Lieutenant Norman Martin BRUCE
Remembrance - The Yorkshire Regiment, First World War
Lieutenant Norman Martin BRUCE

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Lieutenant Norman Martin BRUCE

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Lieutenant Norman Martin BRUCE

6th Battalion the Yorkshire Regiment.
Son of John and Florence Emma Bruce, of Hill Crest, Whitby, Yorks. Educated at Winchester and Christ Church, Oxford, and just about to be called to the Bar.
Died 7 August 1915. Aged 25.
Commemorated Panel 55 to 58, HELLES MEMORIAL

Lieutenant Bruce is commemorated by a memorial window in St. Mary's Church, Whitby (in addition to being commemorated on the Town Memorial in the same church). Rachel Farrand, <farrand.rachel@btinternet.com>, has very kindly provided a photo of this window. A larger sized image can be viewed by selecting the thumbnail, below.

Lieutenant Norman Martin BRUCE
(Copyright of the above image remains with Rachel Farrand)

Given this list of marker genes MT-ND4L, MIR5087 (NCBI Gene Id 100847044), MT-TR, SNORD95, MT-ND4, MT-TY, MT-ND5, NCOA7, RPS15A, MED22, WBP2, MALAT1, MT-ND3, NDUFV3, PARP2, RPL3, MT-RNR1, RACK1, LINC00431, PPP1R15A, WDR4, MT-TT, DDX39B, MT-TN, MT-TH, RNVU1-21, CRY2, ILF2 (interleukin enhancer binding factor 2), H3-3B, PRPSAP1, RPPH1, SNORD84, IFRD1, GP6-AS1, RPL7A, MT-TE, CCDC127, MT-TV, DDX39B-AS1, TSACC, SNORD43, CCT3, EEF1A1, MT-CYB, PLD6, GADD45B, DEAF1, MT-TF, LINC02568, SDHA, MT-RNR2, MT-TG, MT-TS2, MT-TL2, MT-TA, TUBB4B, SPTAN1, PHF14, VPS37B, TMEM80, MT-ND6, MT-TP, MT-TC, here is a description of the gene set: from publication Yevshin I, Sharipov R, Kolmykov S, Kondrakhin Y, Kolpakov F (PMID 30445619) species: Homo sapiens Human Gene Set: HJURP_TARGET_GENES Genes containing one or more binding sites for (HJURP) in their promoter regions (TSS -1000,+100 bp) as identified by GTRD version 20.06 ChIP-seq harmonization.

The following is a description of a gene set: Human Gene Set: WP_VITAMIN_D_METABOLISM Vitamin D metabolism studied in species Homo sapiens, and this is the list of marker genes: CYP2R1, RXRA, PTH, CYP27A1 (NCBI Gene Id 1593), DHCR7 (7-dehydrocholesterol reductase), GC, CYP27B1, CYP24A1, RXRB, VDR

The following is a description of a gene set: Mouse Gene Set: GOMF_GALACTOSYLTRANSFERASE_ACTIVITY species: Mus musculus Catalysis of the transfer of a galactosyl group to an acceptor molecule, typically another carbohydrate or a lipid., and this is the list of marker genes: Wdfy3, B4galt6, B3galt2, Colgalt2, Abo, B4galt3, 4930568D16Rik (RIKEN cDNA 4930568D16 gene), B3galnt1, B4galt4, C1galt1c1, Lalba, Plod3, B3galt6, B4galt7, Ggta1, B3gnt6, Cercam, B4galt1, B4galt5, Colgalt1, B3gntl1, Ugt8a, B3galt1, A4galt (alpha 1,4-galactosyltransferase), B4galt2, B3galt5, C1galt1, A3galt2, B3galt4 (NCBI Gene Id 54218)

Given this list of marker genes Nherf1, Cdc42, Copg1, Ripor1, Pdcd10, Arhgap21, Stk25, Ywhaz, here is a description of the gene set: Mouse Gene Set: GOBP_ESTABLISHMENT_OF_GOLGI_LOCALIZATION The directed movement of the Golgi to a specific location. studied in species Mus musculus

Lieutenant Bruce was educated at Winchester College. The following information on Lieutenant Bruce appears on the Winchester College website, winchestercollegeatwar. Suzanne Foster, the College Archivist, has kindly allowed us to use this information. The photo on the left is also provided by kind permission of winchestercollegeatwar website.

"Norman Martin Bruce was the son of John Bruce and Florence Emma Bruce of Whitby. His grandfather was Dr John Bruce, an antiquarian who worked extensively at Hadrian’s Wall. Before coming to Sunnyside (Turner’s) he was with Mr. A.H. Raikes at Windermere. He went to Christ Church, Oxford in 1908 and distinguished himself as an oarsman: he had been in School IV at Winchester. He rowed in his College VIII in 1909 (when it was head of the river) and in Trials in 1911-1912, and won the University Sculls both years. He subsequently rowed for the Diamonds at Henley and in 1912 stroked the Christ Church IV to victory for the Visitors’ Cup.

On leaving Oxford he studied for the Bar and was waiting to be called when war broke out. He obtained a commission in the 6th Battalion Yorkshire Regiment and in the early summer of 1915 left England for Gallipoli. He was killed on August 7th of the same year on the heights above Suvla Bay. He had brought his men ashore successfully and it was while they were driving the enemy back to Lala Baba Hill that he fell."

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